the line, they tell us there are no flights anywhere until the end of the year. >> this is a southwest issue. we've been very loyal to southwest. their system did not work this time. >> reporter: first visual is all the bags lining up. this line are trying to get into the baggage office try to get an example, get an idea for where their bag is. one local reporter found a number on a bag, called the women in nebraska. told her bag was here in chicago. the poor women said she has never been to chicago but her bag was. back to you, ed. edward: that is unbelievable. purgatory of lost bags, that is the statement of the day. mike, appreciate it. the airlines were given $54 billion in three rounds of congress. paid for airline payroll, cost 1months -- eight 10:00 months of salaries. 26 billion must be paid back.
7 billion went to southwest for their operations. where did that money went. talking about the southwest and all the world's problems, republican congressman brad wenstrup. talk about all the other airlines deal with weather issues, other major carriers got things sorted out on the second day. the situation at southwest seemed to get worse. what do you make of it? >> obviously a very, very significant problem. i'm fortunate usually flying delta and american. have not run into those types of problems and made it home for the holidays from d.c. you know, the complaints that we're hearing about are, with the refunds, for example, you know, by law they're required to make the refund almost immediately for people and you know, but you mentioned it. $54 billion from the federal government to the airline industry. so where did that money go? i know it is pandemic related. they say that was to keep
themselves afloat. but that's a lot of money and southwest, like you just said, seven billion themselves since 2020. what were you doing? we're hearing labor shortage, this and that. that should be fairly predictable. look, the industry is a tough industry, no doubt about it. it is a lot of maneuvering. they seem to had it mastered pretty well over the years. the storm probably had something to do with this. but we've got to take some action in congress and get some oversight and investigate some of this. the u.s. department of transportation needs to investigate. but so do we. i know that congressman gary graves will lead some of that and we're going to look at the whole consumer experience pause that is really what it comes down to. edward: that is what i want to talk to you about, the consumer experience. under current law weather doesn't give customers any resource for something like that. that is what southwest is saying started all of this. does something need to change for passenger compensation, then? >> i think there has to be some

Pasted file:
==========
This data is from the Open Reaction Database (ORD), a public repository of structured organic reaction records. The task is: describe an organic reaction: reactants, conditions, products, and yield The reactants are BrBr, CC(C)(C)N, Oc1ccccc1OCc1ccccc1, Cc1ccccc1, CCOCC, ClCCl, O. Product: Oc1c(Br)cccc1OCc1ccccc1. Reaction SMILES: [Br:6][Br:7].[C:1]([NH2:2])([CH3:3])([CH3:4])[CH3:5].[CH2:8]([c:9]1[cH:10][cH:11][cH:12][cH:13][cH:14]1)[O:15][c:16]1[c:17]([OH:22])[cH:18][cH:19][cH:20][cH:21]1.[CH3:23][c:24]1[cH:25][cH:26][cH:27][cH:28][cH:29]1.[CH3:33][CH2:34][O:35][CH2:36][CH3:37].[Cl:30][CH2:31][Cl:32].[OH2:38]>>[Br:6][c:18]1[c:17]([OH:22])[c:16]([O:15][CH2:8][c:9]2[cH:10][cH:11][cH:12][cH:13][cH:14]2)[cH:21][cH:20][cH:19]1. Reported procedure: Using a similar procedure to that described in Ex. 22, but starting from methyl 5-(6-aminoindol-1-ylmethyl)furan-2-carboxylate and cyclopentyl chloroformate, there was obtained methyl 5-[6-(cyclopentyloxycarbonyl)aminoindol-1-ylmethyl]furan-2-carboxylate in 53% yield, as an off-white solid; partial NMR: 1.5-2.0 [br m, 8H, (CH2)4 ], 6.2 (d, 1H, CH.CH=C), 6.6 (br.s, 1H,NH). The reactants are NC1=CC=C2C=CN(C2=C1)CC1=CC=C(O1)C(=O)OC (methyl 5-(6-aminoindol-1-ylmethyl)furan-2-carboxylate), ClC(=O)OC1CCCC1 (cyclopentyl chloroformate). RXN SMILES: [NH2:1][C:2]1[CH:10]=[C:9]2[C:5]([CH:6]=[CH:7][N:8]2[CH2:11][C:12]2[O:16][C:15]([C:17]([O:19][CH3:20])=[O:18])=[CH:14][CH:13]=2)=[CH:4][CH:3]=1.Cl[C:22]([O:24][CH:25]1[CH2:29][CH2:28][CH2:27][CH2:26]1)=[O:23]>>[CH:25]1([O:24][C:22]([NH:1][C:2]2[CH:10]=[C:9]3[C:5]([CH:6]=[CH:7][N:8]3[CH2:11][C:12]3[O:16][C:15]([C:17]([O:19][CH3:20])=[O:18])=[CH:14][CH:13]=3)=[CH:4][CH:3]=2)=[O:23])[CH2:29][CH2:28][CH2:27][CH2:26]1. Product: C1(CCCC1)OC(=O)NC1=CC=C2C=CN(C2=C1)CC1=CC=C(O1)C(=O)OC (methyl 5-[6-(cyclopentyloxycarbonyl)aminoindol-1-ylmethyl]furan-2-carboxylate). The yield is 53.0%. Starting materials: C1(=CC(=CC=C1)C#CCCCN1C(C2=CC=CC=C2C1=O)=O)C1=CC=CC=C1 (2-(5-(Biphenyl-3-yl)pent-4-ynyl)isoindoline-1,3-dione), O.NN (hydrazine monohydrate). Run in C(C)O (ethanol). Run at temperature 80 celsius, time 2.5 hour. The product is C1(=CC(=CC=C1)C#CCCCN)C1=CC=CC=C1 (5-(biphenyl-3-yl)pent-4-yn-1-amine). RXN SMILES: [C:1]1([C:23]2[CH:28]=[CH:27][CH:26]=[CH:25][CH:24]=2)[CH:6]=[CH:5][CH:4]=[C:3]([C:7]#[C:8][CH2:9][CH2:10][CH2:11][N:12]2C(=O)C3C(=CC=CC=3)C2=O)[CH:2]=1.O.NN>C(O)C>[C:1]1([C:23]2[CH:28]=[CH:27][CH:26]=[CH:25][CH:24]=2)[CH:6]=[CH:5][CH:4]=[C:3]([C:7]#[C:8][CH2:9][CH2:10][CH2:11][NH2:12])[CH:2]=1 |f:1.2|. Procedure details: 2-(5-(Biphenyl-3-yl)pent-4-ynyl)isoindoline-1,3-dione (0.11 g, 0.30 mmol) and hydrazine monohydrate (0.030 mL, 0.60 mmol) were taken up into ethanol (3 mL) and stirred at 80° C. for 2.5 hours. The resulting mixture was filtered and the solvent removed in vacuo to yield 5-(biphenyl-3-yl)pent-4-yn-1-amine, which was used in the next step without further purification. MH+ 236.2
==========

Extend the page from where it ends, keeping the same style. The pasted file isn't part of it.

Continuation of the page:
type of plan b. we do pretty well with predicting this storm. we knew for a week, right? so there should have been some alternatives in mind. maybe people should have made alternative plans but that should have been aided by airlines themselves that were actually taking your commitment to a ticket. so, these things need to be looked at. i don't know, this may be the worst example we may be ever seen. it was domino effect, one thing fallterred, kept getting worse and worse for them and worse and worse for the customer clearly. we need to get to the bottom of it. a the love money comes from taxpayers for the airlines. edward: exactly. >> to keep america moving, allow for travel and business and everything else that they have to be able to answer to. edward: congressman, i want to get this in and part of the doctors caucus in congress. the white house says president biden briefly brought up origins of covid with president xi during their meeting in november talking about transparency in
november. here we are two years later. should we know exactly what happened and how covid came about or does it matter now? >> oh, it matters, it matters. i'm on the covid committee leading investigation for origins of covid. of the covid was devastating. the intelligence community is not giving evidence and seem to ignore it. we have to get oversight. get to the bottom line of all of this. certainly we have interest in potential bioweapons. certainly we have interest in lab safety even in china because of what could possibly if something gets out. and the intelligence community came out said, well we have broad agreement that this was not a bioweapon. they don't say at what level of confidence they have. they don't answer our questions as far as why they're coming up with this conclusion. we also know that you know, people that are coming out, scientists that are coming out saying that it was coming from